Ferruccio Tagliavini (1913-1995), Italian lyric tenor

Raya Garbousova (1909-1987), Russian-American cellist and teacher

Wilhelm Steinberg (1899-1978), German-American conductor of the Pittsburgh Symphony Orchestra (1952-1976), the London Philharmonic Orchestra (1958-1960), and the Boston Symphony Orchestra (1969-1972)

Frank Miller (1912-1986), American cellist, principal of the Minneapolis Symphony, the NBC Symphony, and the Chicago Symphony orchestras

Ennio Bolognini (1893-1979), cellist, conductor, composer, boxer, aviator, and autograph collector

Johnny Lujack (b. 1925), American football quarterback and 1947 Heisman Trophy winner.

Rudolph Kolisch (1896-1978), Austrian-American violinist, teacher, and string quartet leader

José Echániz (1905-1969), Cuban-American pianist and teacher

Joe E. Brown (1892-1973), American actor and comedian

Ezio Pinza (1892-1957), Italian-American opera, musical theater, and film singer (bass)

Ed Sullivan (1901-1974), American entertainment writer and television host best known as the presenter of The Ed Sullivan Show

On the right (treble) side of the instrument

Signatures on the upper treble side of the Rovatti Cello

Pierre Monteux (1875-1964), French-American conductor of, among other orchestras, New York’s Metropolitan Opera (1917-1919), the Boston Symphony Orchestra (1919-1924 and later), and the San Francisco Symphony Orchestra (1935-1952)

Michael Rabin (1936-1972), American violinist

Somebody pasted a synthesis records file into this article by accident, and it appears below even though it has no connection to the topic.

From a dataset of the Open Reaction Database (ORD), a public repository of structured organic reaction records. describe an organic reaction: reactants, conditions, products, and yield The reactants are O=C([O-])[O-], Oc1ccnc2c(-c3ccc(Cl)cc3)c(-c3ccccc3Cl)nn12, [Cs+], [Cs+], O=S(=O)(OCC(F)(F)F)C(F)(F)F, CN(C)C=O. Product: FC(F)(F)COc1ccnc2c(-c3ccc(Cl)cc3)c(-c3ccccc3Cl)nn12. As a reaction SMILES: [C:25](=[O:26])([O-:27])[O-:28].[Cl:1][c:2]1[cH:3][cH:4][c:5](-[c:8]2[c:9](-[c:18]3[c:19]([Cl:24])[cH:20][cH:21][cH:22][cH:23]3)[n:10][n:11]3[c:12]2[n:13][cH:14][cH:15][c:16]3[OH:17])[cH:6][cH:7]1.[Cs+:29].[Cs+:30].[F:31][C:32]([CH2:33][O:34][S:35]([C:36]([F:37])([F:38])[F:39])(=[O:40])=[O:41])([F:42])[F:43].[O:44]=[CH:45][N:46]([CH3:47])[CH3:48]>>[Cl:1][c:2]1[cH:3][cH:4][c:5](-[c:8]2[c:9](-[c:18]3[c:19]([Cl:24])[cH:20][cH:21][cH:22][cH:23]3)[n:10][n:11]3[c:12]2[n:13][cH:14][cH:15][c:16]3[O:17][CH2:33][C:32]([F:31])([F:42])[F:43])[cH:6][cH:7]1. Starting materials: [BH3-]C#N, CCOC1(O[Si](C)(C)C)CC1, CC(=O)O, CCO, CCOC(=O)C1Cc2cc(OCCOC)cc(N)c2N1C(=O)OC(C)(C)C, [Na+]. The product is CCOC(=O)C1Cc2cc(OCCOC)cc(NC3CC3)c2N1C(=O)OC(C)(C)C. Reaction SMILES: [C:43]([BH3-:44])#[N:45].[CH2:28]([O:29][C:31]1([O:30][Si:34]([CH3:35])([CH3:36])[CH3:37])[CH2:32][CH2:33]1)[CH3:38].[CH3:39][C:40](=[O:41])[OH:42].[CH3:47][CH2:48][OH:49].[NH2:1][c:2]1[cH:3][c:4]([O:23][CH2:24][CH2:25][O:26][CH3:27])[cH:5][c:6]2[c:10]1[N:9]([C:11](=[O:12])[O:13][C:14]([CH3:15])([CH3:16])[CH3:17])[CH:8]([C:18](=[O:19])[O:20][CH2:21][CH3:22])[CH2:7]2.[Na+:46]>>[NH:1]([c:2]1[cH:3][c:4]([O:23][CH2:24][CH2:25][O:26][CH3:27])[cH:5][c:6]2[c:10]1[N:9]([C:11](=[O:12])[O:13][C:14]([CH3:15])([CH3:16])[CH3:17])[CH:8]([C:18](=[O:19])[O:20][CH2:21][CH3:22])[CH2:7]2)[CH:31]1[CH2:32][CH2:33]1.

Zubin Meta (b. 1936), Indian conductor permanently resident in the United States, where he has led the Los Angeles Philharmonic (1962-1978) and the New York Philharmonic (1978-1991)

Zino Francescatti (1902-1991), French violinist

Gregor Piatigorsky (1903-1976), Russian-American cellist and teacher

Ferde Grofé (1892-1972), American composer, pianist, and arranger, best known today for his Grand Canyon Suite (1931)

Ernest Bloch (1880-1959), Swiss-American composer

John Barbirolli (1899-1970), English conductor who, early in his career, succeeded Arturo Toscanini as music director of the New York Philharmonic (1936-1943). He was also chief conductor of the Houston Symphony (1961-1967)

Arthur Rubinstein (1887-1982), Polish-American pianist

Arturo Toscanini (1867-1957), Italian conductor active in the United States as music director of New York’s Metropolitan Opera (1908–1915), the New York Philharmonic Orchestra (1926–1936) and the NBC Symphony Orchestra (1937–1954)

Signatures on the lower treble side of the Rovatti Cello

Pablo Casals (1876-1973), Spanish Catalan cellist, conductor, and composer. In this country, his activities including playing at the White House for Presidents Theodore Roosevelt and John Kennedy, and performing at the Marlboro Music Center in Vermont

Jascha Heifitz (1901-1987), Lithuanian-American violinist

Rudolf Friml (1879-1972), Czech-American pianist and composer, whose best-known works are Rose-Marie and The Vagabond King

Isaac Stern (1920-2001), Ukranian-American violinist

Diran Alexanian (1881-1954), Armenian-American cellist and teacher

Jack Dempsey (1895 – May 31, 1983), American boxer who held the world heavyweight title from 1919 to 1926

Lily Pons (1898-1976), French-American coloratura soprano, a principal at the New York Metropolitan Opera for over 30 years

John Corigliano (1901-1974), concertmaster of the New York Philharmonic (1943-1966)

Emanuel Feuermann (1902-1942), Ukranian-American considered by many major musicians to have been the greatest of twentieth-century cellists

Leonard Rose (1918 -1984), American cellist and teacher

Nathan Milstein (1904-1992), Russian-American violinist